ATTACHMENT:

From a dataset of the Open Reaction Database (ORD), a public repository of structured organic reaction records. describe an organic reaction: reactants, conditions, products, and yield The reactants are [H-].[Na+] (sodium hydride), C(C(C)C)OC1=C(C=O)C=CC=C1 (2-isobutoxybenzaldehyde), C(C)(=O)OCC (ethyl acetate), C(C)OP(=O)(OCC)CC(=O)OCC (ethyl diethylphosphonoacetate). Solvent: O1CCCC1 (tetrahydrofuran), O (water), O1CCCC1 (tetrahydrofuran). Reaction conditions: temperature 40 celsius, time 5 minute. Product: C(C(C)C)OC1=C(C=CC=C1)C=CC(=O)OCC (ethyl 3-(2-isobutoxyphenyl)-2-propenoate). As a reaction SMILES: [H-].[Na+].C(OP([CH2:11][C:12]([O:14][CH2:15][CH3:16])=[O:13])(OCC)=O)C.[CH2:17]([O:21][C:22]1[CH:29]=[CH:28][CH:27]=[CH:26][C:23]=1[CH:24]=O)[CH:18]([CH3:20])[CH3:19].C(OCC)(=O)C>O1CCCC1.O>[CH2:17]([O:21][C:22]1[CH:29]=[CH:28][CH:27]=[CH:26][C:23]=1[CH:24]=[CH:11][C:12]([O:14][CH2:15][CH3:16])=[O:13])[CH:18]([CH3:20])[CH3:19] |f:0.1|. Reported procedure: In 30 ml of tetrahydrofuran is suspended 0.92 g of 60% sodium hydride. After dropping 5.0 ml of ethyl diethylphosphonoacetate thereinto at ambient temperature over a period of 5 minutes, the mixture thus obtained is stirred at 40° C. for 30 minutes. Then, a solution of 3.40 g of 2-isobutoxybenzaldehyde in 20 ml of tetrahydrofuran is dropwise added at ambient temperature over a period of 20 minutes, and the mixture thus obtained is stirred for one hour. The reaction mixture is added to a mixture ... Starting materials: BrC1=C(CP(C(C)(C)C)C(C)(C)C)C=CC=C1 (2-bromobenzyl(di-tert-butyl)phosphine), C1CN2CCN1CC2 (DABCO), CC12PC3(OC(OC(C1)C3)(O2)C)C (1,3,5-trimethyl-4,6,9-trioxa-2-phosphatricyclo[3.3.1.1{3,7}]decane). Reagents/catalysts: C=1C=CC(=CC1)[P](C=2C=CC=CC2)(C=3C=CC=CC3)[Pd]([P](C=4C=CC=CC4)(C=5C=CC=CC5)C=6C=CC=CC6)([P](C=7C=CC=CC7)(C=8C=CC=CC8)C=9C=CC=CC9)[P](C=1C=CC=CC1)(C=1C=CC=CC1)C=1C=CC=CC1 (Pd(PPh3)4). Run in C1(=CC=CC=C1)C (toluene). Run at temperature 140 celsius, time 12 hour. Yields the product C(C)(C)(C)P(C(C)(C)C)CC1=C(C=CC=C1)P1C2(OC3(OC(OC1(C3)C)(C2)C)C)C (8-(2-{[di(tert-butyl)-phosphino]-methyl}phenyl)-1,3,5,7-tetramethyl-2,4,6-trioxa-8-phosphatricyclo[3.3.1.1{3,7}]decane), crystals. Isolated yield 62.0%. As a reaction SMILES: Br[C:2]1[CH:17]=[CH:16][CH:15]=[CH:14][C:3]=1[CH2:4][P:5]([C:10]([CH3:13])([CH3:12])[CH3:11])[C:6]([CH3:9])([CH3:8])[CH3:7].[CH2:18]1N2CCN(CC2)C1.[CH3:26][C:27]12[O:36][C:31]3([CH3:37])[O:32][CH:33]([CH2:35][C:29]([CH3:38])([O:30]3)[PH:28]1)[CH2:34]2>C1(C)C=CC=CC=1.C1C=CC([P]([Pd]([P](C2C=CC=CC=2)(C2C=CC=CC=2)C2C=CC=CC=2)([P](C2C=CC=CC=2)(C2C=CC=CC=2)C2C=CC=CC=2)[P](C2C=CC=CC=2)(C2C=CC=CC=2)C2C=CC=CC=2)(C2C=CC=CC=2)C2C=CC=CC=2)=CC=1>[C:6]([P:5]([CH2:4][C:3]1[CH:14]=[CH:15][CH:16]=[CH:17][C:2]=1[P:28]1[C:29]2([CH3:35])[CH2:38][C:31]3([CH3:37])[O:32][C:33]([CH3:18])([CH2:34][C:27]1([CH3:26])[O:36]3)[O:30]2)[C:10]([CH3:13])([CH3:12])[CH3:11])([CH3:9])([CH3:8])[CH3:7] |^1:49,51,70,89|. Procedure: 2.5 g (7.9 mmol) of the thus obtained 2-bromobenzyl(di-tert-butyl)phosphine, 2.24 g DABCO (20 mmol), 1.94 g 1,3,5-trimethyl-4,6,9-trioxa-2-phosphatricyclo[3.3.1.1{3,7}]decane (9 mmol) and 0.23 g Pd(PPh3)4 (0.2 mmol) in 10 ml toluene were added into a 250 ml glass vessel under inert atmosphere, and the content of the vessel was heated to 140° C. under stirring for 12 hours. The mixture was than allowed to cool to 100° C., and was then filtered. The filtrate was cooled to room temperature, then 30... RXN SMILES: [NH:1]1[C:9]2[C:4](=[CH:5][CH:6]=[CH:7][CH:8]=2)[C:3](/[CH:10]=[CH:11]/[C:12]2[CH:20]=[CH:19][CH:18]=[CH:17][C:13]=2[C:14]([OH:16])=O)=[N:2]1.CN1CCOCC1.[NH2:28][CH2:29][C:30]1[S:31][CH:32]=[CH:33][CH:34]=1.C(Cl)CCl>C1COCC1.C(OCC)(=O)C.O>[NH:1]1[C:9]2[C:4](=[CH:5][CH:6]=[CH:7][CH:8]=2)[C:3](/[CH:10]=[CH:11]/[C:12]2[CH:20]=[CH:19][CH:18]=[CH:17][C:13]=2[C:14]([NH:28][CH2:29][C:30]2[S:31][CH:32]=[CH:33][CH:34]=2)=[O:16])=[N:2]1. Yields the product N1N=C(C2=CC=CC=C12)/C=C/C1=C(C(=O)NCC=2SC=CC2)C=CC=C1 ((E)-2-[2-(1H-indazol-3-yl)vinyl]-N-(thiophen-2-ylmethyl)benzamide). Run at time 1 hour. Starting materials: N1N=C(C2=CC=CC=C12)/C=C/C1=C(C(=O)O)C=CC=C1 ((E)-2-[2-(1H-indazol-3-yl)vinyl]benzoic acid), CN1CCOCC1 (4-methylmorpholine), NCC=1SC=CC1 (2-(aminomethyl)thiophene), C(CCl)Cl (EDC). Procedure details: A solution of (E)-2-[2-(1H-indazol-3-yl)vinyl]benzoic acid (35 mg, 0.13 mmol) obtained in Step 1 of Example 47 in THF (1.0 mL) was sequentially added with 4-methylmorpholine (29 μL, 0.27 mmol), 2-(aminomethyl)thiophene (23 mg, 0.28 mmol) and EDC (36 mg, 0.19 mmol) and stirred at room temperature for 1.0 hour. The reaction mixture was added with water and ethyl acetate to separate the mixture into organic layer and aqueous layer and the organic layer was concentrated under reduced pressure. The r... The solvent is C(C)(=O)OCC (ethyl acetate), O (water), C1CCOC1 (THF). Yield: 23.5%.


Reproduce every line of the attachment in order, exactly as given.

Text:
From a dataset of the Open Reaction Database (ORD), a public repository of structured organic reaction records. describe an organic reaction: reactants, conditions, products, and yield The reactants are [H-].[Na+] (sodium hydride), C(C(C)C)OC1=C(C=O)C=CC=C1 (2-isobutoxybenzaldehyde), C(C)(=O)OCC (ethyl acetate), C(C)OP(=O)(OCC)CC(=O)OCC (ethyl diethylphosphonoacetate). Solvent: O1CCCC1 (tetrahydrofuran), O (water), O1CCCC1 (tetrahydrofuran). Reaction conditions: temperature 40 celsius, time 5 minute. Product: C(C(C)C)OC1=C(C=CC=C1)C=CC(=O)OCC (ethyl 3-(2-isobutoxyphenyl)-2-propenoate). As a reaction SMILES: [H-].[Na+].C(OP([CH2:11][C:12]([O:14][CH2:15][CH3:16])=[O:13])(OCC)=O)C.[CH2:17]([O:21][C:22]1[CH:29]=[CH:28][CH:27]=[CH:26][C:23]=1[CH:24]=O)[CH:18]([CH3:20])[CH3:19].C(OCC)(=O)C>O1CCCC1.O>[CH2:17]([O:21][C:22]1[CH:29]=[CH:28][CH:27]=[CH:26][C:23]=1[CH:24]=[CH:11][C:12]([O:14][CH2:15][CH3:16])=[O:13])[CH:18]([CH3:20])[CH3:19] |f:0.1|. Reported procedure: In 30 ml of tetrahydrofuran is suspended 0.92 g of 60% sodium hydride. After dropping 5.0 ml of ethyl diethylphosphonoacetate thereinto at ambient temperature over a period of 5 minutes, the mixture thus obtained is stirred at 40° C. for 30 minutes. Then, a solution of 3.40 g of 2-isobutoxybenzaldehyde in 20 ml of tetrahydrofuran is dropwise added at ambient temperature over a period of 20 minutes, and the mixture thus obtained is stirred for one hour. The reaction mixture is added to a mixture ... Starting materials: BrC1=C(CP(C(C)(C)C)C(C)(C)C)C=CC=C1 (2-bromobenzyl(di-tert-butyl)phosphine), C1CN2CCN1CC2 (DABCO), CC12PC3(OC(OC(C1)C3)(O2)C)C (1,3,5-trimethyl-4,6,9-trioxa-2-phosphatricyclo[3.3.1.1{3,7}]decane). Reagents/catalysts: C=1C=CC(=CC1)[P](C=2C=CC=CC2)(C=3C=CC=CC3)[Pd]([P](C=4C=CC=CC4)(C=5C=CC=CC5)C=6C=CC=CC6)([P](C=7C=CC=CC7)(C=8C=CC=CC8)C=9C=CC=CC9)[P](C=1C=CC=CC1)(C=1C=CC=CC1)C=1C=CC=CC1 (Pd(PPh3)4). Run in C1(=CC=CC=C1)C (toluene). Run at temperature 140 celsius, time 12 hour. Yields the product C(C)(C)(C)P(C(C)(C)C)CC1=C(C=CC=C1)P1C2(OC3(OC(OC1(C3)C)(C2)C)C)C (8-(2-{[di(tert-butyl)-phosphino]-methyl}phenyl)-1,3,5,7-tetramethyl-2,4,6-trioxa-8-phosphatricyclo[3.3.1.1{3,7}]decane), crystals. Isolated yield 62.0%. As a reaction SMILES: Br[C:2]1[CH:17]=[CH:16][CH:15]=[CH:14][C:3]=1[CH2:4][P:5]([C:10]([CH3:13])([CH3:12])[CH3:11])[C:6]([CH3:9])([CH3:8])[CH3:7].[CH2:18]1N2CCN(CC2)C1.[CH3:26][C:27]12[O:36][C:31]3([CH3:37])[O:32][CH:33]([CH2:35][C:29]([CH3:38])([O:30]3)[PH:28]1)[CH2:34]2>C1(C)C=CC=CC=1.C1C=CC([P]([Pd]([P](C2C=CC=CC=2)(C2C=CC=CC=2)C2C=CC=CC=2)([P](C2C=CC=CC=2)(C2C=CC=CC=2)C2C=CC=CC=2)[P](C2C=CC=CC=2)(C2C=CC=CC=2)C2C=CC=CC=2)(C2C=CC=CC=2)C2C=CC=CC=2)=CC=1>[C:6]([P:5]([CH2:4][C:3]1[CH:14]=[CH:15][CH:16]=[CH:17][C:2]=1[P:28]1[C:29]2([CH3:35])[CH2:38][C:31]3([CH3:37])[O:32][C:33]([CH3:18])([CH2:34][C:27]1([CH3:26])[O:36]3)[O:30]2)[C:10]([CH3:13])([CH3:12])[CH3:11])([CH3:9])([CH3:8])[CH3:7] |^1:49,51,70,89|. Procedure: 2.5 g (7.9 mmol) of the thus obtained 2-bromobenzyl(di-tert-butyl)phosphine, 2.24 g DABCO (20 mmol), 1.94 g 1,3,5-trimethyl-4,6,9-trioxa-2-phosphatricyclo[3.3.1.1{3,7}]decane (9 mmol) and 0.23 g Pd(PPh3)4 (0.2 mmol) in 10 ml toluene were added into a 250 ml glass vessel under inert atmosphere, and the content of the vessel was heated to 140° C. under stirring for 12 hours. The mixture was than allowed to cool to 100° C., and was then filtered. The filtrate was cooled to room temperature, then 30... RXN SMILES: [NH:1]1[C:9]2[C:4](=[CH:5][CH:6]=[CH:7][CH:8]=2)[C:3](/[CH:10]=[CH:11]/[C:12]2[CH:20]=[CH:19][CH:18]=[CH:17][C:13]=2[C:14]([OH:16])=O)=[N:2]1.CN1CCOCC1.[NH2:28][CH2:29][C:30]1[S:31][CH:32]=[CH:33][CH:34]=1.C(Cl)CCl>C1COCC1.C(OCC)(=O)C.O>[NH:1]1[C:9]2[C:4](=[CH:5][CH:6]=[CH:7][CH:8]=2)[C:3](/[CH:10]=[CH:11]/[C:12]2[CH:20]=[CH:19][CH:18]=[CH:17][C:13]=2[C:14]([NH:28][CH2:29][C:30]2[S:31][CH:32]=[CH:33][CH:34]=2)=[O:16])=[N:2]1. Yields the product N1N=C(C2=CC=CC=C12)/C=C/C1=C(C(=O)NCC=2SC=CC2)C=CC=C1 ((E)-2-[2-(1H-indazol-3-yl)vinyl]-N-(thiophen-2-ylmethyl)benzamide). Run at time 1 hour. Starting materials: N1N=C(C2=CC=CC=C12)/C=C/C1=C(C(=O)O)C=CC=C1 ((E)-2-[2-(1H-indazol-3-yl)vinyl]benzoic acid), CN1CCOCC1 (4-methylmorpholine), NCC=1SC=CC1 (2-(aminomethyl)thiophene), C(CCl)Cl (EDC). Procedure details: A solution of (E)-2-[2-(1H-indazol-3-yl)vinyl]benzoic acid (35 mg, 0.13 mmol) obtained in Step 1 of Example 47 in THF (1.0 mL) was sequentially added with 4-methylmorpholine (29 μL, 0.27 mmol), 2-(aminomethyl)thiophene (23 mg, 0.28 mmol) and EDC (36 mg, 0.19 mmol) and stirred at room temperature for 1.0 hour. The reaction mixture was added with water and ethyl acetate to separate the mixture into organic layer and aqueous layer and the organic layer was concentrated under reduced pressure. The r... The solvent is C(C)(=O)OCC (ethyl acetate), O (water), C1CCOC1 (THF). Yield: 23.5%.